By Janis Ian
The Dads (surely you remember them from previous articles) are worried that their son, Jason, will grow up with no sense of tradition. It's difficult enough parenting as a gay couple, striking new ground with every step; the child needs some sense of continuity. Not wishing to inflict their own religious stereotypes on him and being more inclined to paganism (or priapism) than to regular churchgoing, they've decided to teach him the religions of the world. Christianity seems a good place to start, since many of Dad 1's forebears were Catholic priests. "Besides," they reason, "if we start early, he'll have more time to get over it later on."
By Jeff Walsh
When Elizabeth Katz was 14, she had an experience that forever changed her life. "I had an experience I don't think very many people have," she says, now 18 and a first-year student at Vassar College.
"It was some sort of voice in the back of my head," she says. "I was sitting on my bed, alone in my room and the little voice said: 'Hey, know what? You're gay.' And it was just boom, everything made sense.
By Jeff Walsh
Before I was born, Janis Ian was making beautiful music. And with her spare, acoustic recent album "Revenge," the tradition continues. Going into the interview, I was more familiar with her humorous and poignant columns in The Advocate. For some reason, although I had picked her CDs up in stores, I never bought them.
I can only hope this link works correctly, otherwise feel free to watch this on youtube. The first game since the bombing and the fans took over the National Anthem from Rene Rencourt( The official Anthem singer for as long as I can remember). Typically, the fans force Rene to Drown-out the cheers toward the end of the Anthem. He increases his volume(He's an former opera singer), but this time he gestured for the fans to take over. You've got to check this out, it clearly illustrates the spirit of Bostonians. The video can also be seen on foxsports.com.
The Colombian congress is debating about approving gay marriage and it seems that it will be approved (I hope so!). I never thought that here something like that would be approved or even debated because we are a religious, mostly conservative country, but things are getting better.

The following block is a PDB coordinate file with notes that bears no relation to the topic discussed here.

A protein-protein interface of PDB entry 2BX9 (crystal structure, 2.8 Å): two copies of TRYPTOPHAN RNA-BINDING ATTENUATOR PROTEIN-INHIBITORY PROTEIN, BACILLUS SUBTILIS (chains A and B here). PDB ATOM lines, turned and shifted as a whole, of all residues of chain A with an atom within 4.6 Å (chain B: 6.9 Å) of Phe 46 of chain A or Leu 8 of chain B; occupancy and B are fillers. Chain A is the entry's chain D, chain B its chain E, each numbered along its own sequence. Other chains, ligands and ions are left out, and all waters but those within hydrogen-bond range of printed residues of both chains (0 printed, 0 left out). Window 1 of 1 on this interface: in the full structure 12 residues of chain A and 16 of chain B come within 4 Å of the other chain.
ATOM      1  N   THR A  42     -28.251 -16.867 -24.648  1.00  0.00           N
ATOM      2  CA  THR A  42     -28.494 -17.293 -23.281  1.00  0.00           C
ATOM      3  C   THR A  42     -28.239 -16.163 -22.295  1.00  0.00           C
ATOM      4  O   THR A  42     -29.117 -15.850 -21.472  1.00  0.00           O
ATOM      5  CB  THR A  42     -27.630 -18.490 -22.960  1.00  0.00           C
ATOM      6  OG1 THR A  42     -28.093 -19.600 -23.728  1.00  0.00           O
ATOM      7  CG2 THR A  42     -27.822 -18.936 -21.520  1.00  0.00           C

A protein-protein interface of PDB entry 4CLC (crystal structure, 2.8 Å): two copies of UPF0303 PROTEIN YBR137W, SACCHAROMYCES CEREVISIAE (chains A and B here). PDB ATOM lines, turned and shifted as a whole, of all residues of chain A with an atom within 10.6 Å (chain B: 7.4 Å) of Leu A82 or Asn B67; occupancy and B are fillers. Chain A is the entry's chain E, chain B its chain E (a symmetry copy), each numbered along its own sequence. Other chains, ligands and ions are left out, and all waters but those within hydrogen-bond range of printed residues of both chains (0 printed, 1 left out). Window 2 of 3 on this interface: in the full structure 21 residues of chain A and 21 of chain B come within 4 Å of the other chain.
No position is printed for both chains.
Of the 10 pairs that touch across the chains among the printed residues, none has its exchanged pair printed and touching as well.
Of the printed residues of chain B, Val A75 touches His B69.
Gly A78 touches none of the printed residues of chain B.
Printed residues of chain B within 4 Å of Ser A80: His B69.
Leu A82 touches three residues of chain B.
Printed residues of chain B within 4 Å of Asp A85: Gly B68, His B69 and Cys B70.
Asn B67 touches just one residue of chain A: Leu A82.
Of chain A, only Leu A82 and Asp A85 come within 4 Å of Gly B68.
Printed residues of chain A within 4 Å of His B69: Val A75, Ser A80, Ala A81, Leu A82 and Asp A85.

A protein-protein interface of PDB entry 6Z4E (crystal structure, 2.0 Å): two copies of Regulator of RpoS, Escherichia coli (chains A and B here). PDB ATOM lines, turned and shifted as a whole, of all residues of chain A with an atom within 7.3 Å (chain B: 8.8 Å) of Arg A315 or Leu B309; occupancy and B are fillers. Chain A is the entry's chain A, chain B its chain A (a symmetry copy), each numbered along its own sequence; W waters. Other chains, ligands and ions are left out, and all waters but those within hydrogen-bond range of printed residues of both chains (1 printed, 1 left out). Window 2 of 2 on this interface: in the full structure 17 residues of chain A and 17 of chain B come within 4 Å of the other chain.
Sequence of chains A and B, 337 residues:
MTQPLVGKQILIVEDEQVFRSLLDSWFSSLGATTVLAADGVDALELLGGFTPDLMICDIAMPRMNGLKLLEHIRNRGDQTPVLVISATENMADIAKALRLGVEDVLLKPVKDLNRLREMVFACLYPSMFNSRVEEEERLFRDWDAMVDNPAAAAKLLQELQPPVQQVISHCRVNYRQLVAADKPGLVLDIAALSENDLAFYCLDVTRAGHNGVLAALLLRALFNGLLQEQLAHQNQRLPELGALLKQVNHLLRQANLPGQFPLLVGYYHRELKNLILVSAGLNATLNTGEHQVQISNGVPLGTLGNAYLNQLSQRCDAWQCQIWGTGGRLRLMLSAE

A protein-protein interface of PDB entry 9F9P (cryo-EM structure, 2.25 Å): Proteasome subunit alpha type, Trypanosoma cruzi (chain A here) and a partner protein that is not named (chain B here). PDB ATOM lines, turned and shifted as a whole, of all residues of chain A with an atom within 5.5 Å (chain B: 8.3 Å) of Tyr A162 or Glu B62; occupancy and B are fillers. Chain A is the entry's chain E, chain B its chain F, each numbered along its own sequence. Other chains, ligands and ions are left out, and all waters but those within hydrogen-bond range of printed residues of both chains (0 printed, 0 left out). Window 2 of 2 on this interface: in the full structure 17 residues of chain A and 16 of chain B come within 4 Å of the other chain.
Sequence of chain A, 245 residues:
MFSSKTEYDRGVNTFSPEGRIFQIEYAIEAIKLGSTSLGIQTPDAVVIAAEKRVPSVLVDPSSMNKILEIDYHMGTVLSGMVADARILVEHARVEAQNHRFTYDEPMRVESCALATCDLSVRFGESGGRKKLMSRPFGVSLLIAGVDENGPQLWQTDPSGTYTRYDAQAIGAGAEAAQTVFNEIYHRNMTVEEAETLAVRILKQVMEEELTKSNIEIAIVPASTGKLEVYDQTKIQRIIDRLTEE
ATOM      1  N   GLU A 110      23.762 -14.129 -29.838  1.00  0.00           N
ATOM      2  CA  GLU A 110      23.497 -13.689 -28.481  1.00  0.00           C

Just the fact that you are able to read this is a miracle, a side effect of four teens who overcame their deepest pain to try to do something positive.
If I've lost you here, bear with me. You may see a bit of yourself in what we have to say.
My name's Alex, I'm thirteen, and I live in the middle of nowhere in a small town just like many other small towns in our country. I can't use any real names here, but what I write is true. I have hopes, dreams, and secrets.
Actually, too many secrets. Which is part of why I'm here tonight, pouring out my soul.
My lost soul.
This is so wrong.
So very fucking wrong.
What happened in Boston... shocked me. Jarred me. Disturbed me. Honestly, I haven't a good word for the feeling.
i would just like to be quiet with someone who understands the ways of why i can't continue right now, i feel so anchored to something which wants to keep me unwell. how do you cope with such a strange and frightening body? i hate it, i hate it! i don't want to take too-many medicines. i don't want to be afraid of turning the page.
i need to believe in love like some people believe in faerie-tales but more often than not i find myself even more alone within it. i wish you could visit me more often, i can't stand waiting in this springtime.
I'm sure everyone has heard by now what happened at the hallowed Boston Marathon, so I won't bore you with the details. There's an inordinate amount of information online and elsewhere, some of which is true, some not exactly correct. Make no mistake, this was indeed an act of terror, it's just too early to make assumptions on who's responsible. Fortunately, the people of Boston and surrounding communities are pretty tough, Literally and figuratively. This is the kind of shit that just embolden's Bostonians to act.
... we're back up and running.